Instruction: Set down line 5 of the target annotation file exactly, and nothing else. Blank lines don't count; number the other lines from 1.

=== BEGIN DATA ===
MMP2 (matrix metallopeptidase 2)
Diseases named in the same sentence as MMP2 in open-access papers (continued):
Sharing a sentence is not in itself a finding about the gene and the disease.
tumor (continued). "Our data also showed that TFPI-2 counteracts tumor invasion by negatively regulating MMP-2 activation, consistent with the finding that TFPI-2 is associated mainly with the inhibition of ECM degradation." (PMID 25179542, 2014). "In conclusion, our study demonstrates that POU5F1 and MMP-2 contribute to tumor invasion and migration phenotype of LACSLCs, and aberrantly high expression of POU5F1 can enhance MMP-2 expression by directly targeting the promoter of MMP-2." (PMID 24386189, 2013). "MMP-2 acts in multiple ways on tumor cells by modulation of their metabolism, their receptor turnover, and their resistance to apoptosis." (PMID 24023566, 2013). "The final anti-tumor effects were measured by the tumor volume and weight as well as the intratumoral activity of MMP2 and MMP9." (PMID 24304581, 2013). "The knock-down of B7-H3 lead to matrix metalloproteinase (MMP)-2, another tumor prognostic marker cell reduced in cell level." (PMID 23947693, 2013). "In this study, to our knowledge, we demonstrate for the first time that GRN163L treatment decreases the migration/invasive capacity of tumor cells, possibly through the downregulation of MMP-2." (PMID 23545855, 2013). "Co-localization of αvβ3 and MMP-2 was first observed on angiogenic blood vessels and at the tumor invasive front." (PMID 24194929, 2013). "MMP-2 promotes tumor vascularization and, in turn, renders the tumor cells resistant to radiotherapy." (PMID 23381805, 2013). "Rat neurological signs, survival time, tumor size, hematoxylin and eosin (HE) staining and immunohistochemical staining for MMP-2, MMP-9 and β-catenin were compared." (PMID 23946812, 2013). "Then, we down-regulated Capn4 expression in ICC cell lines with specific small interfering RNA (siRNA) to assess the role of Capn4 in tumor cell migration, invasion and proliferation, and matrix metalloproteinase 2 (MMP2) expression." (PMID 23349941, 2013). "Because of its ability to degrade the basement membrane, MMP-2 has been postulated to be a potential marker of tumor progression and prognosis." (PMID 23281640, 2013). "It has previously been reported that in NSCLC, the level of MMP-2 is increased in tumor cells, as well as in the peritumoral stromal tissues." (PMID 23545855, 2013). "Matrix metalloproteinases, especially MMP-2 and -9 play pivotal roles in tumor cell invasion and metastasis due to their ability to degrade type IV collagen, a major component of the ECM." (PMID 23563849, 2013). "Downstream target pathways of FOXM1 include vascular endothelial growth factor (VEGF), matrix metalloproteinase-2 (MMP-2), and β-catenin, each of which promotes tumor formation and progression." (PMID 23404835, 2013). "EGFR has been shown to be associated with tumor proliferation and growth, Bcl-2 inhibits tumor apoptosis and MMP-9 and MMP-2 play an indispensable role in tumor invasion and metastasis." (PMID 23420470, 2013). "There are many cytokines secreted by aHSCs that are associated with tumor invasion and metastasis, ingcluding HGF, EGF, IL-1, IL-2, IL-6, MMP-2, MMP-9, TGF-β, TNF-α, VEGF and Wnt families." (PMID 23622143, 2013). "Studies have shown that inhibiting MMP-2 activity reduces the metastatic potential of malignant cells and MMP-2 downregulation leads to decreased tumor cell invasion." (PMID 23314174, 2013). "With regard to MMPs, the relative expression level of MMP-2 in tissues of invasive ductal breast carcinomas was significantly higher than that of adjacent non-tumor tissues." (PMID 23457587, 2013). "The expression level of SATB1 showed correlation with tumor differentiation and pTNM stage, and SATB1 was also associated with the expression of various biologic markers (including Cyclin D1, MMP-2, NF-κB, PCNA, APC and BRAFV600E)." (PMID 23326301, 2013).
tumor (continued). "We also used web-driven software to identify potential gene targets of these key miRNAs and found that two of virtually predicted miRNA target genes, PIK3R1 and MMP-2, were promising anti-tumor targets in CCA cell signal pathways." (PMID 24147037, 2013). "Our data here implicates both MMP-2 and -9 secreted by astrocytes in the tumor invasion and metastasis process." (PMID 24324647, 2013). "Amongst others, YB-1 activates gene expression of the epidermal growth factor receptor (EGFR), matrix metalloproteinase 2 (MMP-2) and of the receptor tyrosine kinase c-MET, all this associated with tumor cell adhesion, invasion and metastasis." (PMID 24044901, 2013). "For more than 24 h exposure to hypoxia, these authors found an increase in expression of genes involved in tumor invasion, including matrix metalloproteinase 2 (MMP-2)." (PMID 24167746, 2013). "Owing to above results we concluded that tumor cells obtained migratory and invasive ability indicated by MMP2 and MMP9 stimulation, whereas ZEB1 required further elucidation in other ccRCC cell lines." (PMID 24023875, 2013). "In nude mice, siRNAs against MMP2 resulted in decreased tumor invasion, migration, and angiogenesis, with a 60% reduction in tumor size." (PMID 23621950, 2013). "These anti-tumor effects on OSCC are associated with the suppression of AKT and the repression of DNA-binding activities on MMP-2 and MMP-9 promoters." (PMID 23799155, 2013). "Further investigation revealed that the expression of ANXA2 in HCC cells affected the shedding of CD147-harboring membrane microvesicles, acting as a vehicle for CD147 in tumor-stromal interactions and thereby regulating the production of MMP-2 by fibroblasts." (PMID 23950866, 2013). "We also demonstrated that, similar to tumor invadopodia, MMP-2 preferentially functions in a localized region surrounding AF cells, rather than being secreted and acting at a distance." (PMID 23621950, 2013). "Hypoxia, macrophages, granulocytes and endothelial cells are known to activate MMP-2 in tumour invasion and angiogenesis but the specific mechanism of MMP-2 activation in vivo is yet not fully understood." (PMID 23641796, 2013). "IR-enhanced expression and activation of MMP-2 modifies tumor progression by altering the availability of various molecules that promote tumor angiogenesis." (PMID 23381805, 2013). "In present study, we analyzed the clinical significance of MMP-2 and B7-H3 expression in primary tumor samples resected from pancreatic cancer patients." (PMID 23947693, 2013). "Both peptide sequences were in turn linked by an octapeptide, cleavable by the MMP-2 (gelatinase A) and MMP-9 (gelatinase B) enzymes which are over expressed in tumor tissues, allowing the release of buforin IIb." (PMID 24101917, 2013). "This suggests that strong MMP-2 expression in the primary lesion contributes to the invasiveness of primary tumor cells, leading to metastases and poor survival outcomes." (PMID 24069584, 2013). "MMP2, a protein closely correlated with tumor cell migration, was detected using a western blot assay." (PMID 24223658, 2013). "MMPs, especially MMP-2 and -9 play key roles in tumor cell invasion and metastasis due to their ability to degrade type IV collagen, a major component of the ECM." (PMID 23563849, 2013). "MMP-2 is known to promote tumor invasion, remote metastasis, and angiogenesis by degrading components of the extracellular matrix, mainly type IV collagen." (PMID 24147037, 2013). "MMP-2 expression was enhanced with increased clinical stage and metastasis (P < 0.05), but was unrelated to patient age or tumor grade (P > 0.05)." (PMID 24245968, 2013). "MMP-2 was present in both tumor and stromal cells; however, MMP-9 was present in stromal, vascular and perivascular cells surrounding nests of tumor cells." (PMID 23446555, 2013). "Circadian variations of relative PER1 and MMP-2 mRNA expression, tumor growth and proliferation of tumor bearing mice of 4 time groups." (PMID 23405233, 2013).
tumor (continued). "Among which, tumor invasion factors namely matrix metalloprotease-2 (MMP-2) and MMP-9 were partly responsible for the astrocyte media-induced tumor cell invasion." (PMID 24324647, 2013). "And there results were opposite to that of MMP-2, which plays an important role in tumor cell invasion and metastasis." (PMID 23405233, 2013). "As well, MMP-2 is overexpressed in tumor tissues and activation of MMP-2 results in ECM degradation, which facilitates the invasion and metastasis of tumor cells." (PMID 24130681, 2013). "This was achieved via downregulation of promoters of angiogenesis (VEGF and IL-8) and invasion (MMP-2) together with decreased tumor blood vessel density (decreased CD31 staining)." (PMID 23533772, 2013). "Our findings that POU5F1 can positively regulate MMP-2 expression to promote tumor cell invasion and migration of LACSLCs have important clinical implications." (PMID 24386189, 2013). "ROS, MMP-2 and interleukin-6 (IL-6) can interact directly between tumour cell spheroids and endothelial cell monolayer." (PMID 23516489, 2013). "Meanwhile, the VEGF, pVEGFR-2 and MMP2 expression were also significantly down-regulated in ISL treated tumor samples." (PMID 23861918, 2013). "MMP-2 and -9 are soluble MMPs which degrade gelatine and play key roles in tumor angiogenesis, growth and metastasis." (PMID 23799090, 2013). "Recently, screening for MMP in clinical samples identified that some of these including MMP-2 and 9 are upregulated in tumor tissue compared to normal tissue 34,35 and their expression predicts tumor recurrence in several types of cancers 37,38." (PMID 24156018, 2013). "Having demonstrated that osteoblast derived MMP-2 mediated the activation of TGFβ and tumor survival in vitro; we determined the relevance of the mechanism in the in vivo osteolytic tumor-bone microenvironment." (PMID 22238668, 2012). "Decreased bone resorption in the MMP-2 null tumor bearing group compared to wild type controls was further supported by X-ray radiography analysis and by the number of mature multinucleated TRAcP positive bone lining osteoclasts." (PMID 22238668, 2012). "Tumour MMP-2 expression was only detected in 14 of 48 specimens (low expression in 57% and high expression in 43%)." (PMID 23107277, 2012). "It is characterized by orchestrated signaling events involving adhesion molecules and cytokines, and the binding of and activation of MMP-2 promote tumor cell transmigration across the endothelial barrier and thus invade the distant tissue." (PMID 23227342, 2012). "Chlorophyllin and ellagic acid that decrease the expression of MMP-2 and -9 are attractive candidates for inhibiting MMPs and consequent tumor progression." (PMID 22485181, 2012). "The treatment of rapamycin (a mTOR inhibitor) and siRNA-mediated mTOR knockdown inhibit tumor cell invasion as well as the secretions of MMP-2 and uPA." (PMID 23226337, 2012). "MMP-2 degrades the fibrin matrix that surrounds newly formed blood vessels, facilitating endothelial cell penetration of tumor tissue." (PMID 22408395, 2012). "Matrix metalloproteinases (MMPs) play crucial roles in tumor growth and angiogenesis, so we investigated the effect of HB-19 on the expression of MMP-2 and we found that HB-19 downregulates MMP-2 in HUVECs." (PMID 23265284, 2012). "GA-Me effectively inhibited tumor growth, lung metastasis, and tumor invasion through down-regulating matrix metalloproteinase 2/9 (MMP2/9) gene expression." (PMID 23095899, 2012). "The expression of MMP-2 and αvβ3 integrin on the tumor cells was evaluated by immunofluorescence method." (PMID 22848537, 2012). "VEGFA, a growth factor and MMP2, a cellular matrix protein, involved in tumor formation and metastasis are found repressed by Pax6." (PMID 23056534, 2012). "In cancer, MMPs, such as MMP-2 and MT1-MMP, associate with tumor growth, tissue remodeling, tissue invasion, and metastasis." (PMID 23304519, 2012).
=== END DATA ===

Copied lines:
tumor (continued). "We also used web-driven software to identify potential gene targets of these key miRNAs and found that two of virtually predicted miRNA target genes, PIK3R1 and MMP-2, were promising anti-tumor targets in CCA cell signal pathways." (PMID 24147037, 2013). "Our data here implicates both MMP-2 and -9 secreted by astrocytes in the tumor invasion and metastasis process." (PMID 24324647, 2013). "Amongst others, YB-1 activates gene expression of the epidermal growth factor receptor (EGFR), matrix metalloproteinase 2 (MMP-2) and of the receptor tyrosine kinase c-MET, all this associated with tumor cell adhesion, invasion and metastasis." (PMID 24044901, 2013). "For more than 24 h exposure to hypoxia, these authors found an increase in expression of genes involved in tumor invasion, including matrix metalloproteinase 2 (MMP-2)." (PMID 24167746, 2013). "Owing to above results we concluded that tumor cells obtained migratory and invasive ability indicated by MMP2 and MMP9 stimulation, whereas ZEB1 required further elucidation in other ccRCC cell lines." (PMID 24023875, 2013). "In nude mice, siRNAs against MMP2 resulted in decreased tumor invasion, migration, and angiogenesis, with a 60% reduction in tumor size." (PMID 23621950, 2013). "These anti-tumor effects on OSCC are associated with the suppression of AKT and the repression of DNA-binding activities on MMP-2 and MMP-9 promoters." (PMID 23799155, 2013). "Further investigation revealed that the expression of ANXA2 in HCC cells affected the shedding of CD147-harboring membrane microvesicles, acting as a vehicle for CD147 in tumor-stromal interactions and thereby regulating the production of MMP-2 by fibroblasts." (PMID 23950866, 2013). "We also demonstrated that, similar to tumor invadopodia, MMP-2 preferentially functions in a localized region surrounding AF cells, rather than being secreted and acting at a distance." (PMID 23621950, 2013). "Hypoxia, macrophages, granulocytes and endothelial cells are known to activate MMP-2 in tumour invasion and angiogenesis but the specific mechanism of MMP-2 activation in vivo is yet not fully understood." (PMID 23641796, 2013). "IR-enhanced expression and activation of MMP-2 modifies tumor progression by altering the availability of various molecules that promote tumor angiogenesis." (PMID 23381805, 2013). "In present study, we analyzed the clinical significance of MMP-2 and B7-H3 expression in primary tumor samples resected from pancreatic cancer patients." (PMID 23947693, 2013). "Both peptide sequences were in turn linked by an octapeptide, cleavable by the MMP-2 (gelatinase A) and MMP-9 (gelatinase B) enzymes which are over expressed in tumor tissues, allowing the release of buforin IIb." (PMID 24101917, 2013). "This suggests that strong MMP-2 expression in the primary lesion contributes to the invasiveness of primary tumor cells, leading to metastases and poor survival outcomes." (PMID 24069584, 2013). "MMP2, a protein closely correlated with tumor cell migration, was detected using a western blot assay." (PMID 24223658, 2013). "MMPs, especially MMP-2 and -9 play key roles in tumor cell invasion and metastasis due to their ability to degrade type IV collagen, a major component of the ECM." (PMID 23563849, 2013). "MMP-2 is known to promote tumor invasion, remote metastasis, and angiogenesis by degrading components of the extracellular matrix, mainly type IV collagen." (PMID 24147037, 2013). "MMP-2 expression was enhanced with increased clinical stage and metastasis (P < 0.05), but was unrelated to patient age or tumor grade (P > 0.05)." (PMID 24245968, 2013). "MMP-2 was present in both tumor and stromal cells; however, MMP-9 was present in stromal, vascular and perivascular cells surrounding nests of tumor cells." (PMID 23446555, 2013). "Circadian variations of relative PER1 and MMP-2 mRNA expression, tumor growth and proliferation of tumor bearing mice of 4 time groups." (PMID 23405233, 2013).